A fundamental component of the NFS was knowledge generation and exchange achieved by undertaking research to fill our gaps regarding fish and river ecology. Over 90 specific research projects were funded during the life of the NFS. Project ideas came from many sources including the NFS workshops and forums, the Native Fish Advisory Panel (NFAP), industry stakeholders, as well as from previous research projects and international developments in fish ecology and management.
Scientists across all jurisdictions were engaged in NFS research projects in multiple ways and at many levels. The NFAP included senior scientists and managers from the MDBA, relevant Commonwealth agencies and all jurisdictions with primary responsibility for native fish conservation and fisheries management and an independent scientist. Scientists within all jurisdictions contributed to project ideas and undertook specific research projects once they were initiated. Scientists involved in the NFS came from federal, state and territory governments, universities, as well as large and small consultancies.
The workshops, forums and research projects clearly demonstrated the value of bringing a diversity of scientists, managers and interest groups together to work together, understand each other’s perspectives, learn from each other and identify future research needs. For scientists, strong and enduring associations were developed, and they were able to share and learn from each other’s experiences and celebrate successes.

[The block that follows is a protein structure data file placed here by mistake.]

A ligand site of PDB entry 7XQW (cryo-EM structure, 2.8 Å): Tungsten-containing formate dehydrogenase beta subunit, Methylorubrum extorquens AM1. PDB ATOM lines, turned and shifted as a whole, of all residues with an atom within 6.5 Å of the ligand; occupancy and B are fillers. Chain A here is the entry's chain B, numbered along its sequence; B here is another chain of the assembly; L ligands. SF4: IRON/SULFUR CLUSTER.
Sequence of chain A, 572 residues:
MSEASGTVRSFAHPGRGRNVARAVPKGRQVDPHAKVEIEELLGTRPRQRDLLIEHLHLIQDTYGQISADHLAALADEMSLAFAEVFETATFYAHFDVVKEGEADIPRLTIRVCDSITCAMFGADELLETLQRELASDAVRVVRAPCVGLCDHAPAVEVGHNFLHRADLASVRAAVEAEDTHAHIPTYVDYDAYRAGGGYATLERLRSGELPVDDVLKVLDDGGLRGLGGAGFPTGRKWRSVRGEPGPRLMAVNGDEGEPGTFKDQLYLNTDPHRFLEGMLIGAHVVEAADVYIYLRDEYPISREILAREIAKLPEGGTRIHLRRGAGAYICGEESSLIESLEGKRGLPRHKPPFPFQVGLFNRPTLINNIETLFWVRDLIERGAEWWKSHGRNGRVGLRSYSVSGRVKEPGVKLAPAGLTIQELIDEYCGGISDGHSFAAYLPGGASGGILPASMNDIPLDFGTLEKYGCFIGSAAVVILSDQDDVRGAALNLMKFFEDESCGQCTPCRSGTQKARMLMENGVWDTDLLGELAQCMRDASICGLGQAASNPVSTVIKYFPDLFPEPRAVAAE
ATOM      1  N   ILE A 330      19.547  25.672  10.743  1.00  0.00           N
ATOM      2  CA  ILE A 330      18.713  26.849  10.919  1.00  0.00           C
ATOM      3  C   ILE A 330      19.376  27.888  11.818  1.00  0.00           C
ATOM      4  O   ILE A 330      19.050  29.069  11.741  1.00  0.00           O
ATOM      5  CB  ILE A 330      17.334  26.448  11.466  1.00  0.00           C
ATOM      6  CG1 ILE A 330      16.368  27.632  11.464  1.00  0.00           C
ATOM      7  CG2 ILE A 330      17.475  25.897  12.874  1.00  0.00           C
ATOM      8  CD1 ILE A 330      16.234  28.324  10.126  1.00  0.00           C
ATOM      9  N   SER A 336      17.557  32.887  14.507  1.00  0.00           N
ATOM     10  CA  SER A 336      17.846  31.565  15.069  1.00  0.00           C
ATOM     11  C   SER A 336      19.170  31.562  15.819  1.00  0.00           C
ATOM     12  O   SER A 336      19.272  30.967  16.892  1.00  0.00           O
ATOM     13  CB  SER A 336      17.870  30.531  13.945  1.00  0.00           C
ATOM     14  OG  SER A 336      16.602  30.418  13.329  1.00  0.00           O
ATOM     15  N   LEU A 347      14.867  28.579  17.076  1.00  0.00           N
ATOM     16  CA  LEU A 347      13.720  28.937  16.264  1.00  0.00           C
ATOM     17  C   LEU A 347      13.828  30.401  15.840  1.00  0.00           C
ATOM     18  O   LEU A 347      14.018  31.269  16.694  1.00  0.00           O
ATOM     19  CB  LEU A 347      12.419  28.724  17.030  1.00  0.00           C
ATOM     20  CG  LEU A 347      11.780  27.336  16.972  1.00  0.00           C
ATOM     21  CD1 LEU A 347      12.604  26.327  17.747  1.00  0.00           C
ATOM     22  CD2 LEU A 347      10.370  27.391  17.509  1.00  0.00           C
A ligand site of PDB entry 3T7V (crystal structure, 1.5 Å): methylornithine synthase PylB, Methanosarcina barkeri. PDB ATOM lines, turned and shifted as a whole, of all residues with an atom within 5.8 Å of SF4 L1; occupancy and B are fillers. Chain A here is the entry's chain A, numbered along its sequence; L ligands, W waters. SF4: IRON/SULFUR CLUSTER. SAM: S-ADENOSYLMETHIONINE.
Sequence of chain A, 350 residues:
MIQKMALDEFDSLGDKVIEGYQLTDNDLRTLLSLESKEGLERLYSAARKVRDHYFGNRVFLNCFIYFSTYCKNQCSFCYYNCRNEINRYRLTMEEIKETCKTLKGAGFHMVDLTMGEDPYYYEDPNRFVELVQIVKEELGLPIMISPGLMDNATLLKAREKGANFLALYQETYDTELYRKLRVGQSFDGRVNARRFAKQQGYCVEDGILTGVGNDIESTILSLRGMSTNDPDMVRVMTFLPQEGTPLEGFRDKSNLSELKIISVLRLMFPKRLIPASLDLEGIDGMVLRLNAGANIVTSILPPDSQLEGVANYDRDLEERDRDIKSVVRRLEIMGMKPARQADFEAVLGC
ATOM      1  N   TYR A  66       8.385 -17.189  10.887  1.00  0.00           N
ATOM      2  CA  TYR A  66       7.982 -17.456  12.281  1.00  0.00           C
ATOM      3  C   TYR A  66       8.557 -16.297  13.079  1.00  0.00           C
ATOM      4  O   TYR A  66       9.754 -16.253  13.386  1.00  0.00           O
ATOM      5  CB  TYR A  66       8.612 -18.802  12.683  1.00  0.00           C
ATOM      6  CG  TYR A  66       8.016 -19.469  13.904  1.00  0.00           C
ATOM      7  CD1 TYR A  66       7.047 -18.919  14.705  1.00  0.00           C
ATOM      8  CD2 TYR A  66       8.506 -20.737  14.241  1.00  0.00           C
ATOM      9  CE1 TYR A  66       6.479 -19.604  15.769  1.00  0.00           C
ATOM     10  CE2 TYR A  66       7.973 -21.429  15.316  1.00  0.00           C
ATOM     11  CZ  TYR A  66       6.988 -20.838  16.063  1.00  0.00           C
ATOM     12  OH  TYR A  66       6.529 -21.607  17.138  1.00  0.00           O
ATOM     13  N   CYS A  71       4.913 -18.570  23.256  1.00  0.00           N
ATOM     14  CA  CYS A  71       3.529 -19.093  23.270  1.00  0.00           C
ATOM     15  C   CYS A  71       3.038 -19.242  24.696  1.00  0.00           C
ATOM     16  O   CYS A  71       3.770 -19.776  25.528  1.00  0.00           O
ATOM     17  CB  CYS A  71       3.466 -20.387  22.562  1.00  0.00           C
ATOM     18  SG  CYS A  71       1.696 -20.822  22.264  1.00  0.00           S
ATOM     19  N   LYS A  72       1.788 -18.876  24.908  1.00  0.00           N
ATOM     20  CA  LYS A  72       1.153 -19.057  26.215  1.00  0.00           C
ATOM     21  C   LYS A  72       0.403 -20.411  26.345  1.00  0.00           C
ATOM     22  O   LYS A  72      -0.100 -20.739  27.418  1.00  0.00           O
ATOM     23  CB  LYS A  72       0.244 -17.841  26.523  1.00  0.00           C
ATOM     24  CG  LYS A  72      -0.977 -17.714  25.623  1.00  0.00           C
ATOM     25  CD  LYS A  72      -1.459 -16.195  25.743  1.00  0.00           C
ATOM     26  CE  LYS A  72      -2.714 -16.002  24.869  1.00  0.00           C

The 2009 review of the NFS found the research and development projects had been relevant to the objectives and driving actions of the NFS and were of a good scientific standard. The review also acknowledged that priorities within NRM agencies can differ, and that the NFS had led to increased cooperation and partnership between these agencies. Linkages were also achieved across other initiatives such as the Living Murray, the Sustainable River Audit and Invasive Animal CRC with staff from related and cofunded research projects working closely together.
Many of the research projects were cross jurisdictional, collaborative and collegiate in nature. Selection of priority projects proposals by the NFAP included assessment of whether outcomes were transferable to other areas. Strong examples of cross jurisdictional projects include the Sea to Hume Dam fishways, Murray cod modelling, marking of hatchery fish and Demonstration Reaches.
The NFS placed a strong focus on partnerships and communication and so scientists participating in research projects frequently engaged with other groups and stakeholders. This included presenting at forums and workshops, as well as field days with interest groups and the general community. Many research projects disseminated the results of their work to CMA and NRM staff, stakeholder and interest groups, with the key aim of influencing onground management. The participation of scientists in many NFA week activities enabled them to share their learnings with the broader community and also helped them understand other peoples’ perspectives and interests. The linkages and partnerships formed, and the efforts of the Coordinators to disseminate these research results, saw many of the outcomes taken up and applied into onground actions.